Johnathan Brandenburg was the son of Matthias Brandenburg by his wife Esther Wulgemacht (1744-1821). He was born in 1775 in the British Colony of Maryland. He was a member of the Royal Family of Brandenburg in the Kingdom of Prussia and lived most of his life oblivious that he was a member of a European Royal Family until his father's dying confession. He married a commoner whilst in exile in the United States and had at least three children by that marriage

Armorial Bearings

Coat of Arms Margraviate of Brandenburg
Coat of Arms of the Kingdom of Prussia
Brandenburg Margraviate in the Kingdom of Prussia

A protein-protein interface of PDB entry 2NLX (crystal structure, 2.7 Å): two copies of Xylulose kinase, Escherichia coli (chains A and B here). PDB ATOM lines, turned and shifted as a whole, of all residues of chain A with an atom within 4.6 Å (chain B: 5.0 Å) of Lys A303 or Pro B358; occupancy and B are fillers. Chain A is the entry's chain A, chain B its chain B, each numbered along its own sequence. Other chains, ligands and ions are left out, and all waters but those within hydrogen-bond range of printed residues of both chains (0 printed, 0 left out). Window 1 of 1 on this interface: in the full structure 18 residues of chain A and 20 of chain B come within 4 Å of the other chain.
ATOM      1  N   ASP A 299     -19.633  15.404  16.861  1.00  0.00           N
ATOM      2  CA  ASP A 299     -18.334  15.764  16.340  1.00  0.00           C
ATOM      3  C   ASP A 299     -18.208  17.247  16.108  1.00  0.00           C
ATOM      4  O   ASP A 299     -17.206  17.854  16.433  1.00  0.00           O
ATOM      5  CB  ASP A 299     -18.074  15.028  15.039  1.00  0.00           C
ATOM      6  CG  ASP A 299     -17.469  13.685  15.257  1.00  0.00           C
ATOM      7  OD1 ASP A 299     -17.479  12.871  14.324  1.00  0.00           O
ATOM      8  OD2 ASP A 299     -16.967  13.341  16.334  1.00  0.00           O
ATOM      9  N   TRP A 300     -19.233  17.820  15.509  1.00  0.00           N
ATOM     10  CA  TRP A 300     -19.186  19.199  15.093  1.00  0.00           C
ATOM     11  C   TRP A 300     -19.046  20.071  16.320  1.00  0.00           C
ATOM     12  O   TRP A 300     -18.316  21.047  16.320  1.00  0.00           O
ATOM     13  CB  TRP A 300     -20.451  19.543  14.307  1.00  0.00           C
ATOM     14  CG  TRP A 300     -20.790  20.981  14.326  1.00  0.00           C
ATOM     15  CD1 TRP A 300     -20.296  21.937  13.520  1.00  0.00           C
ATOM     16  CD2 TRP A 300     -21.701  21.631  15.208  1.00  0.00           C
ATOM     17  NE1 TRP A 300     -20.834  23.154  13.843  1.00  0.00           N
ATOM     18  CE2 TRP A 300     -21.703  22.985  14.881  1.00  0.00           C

rmorial bearings are also known colloquially as a Coat of Arms. They are the principal part of a system of hereditary symbols dating back to early medieval Europe, used primarily to establish identity in battle.[1][2]They are still used today by royalty, nobility and knights to cover, protect, and identify the wearer; to denote their decedents, property ownership and their profession.[1][2] In the Kingdom of Prussia Armorial Bearings belonged to specific individuals and their families which was a huge shift from Heraldic tradition in the United Kingdom and other Heraldic Authorities. According to tradition, the Märkischer Adler ('Marcher eagle'), or red eagle of the March of Brandenburg, was adopted by Margrave Gero in the 10th century. Gustav A. Seyler states that the Ascanian Albert the Bear was the originator.[3] He divided his territory among his children, thereby creating the territories which would later become Anhalt, Brandenburg, and Meissen.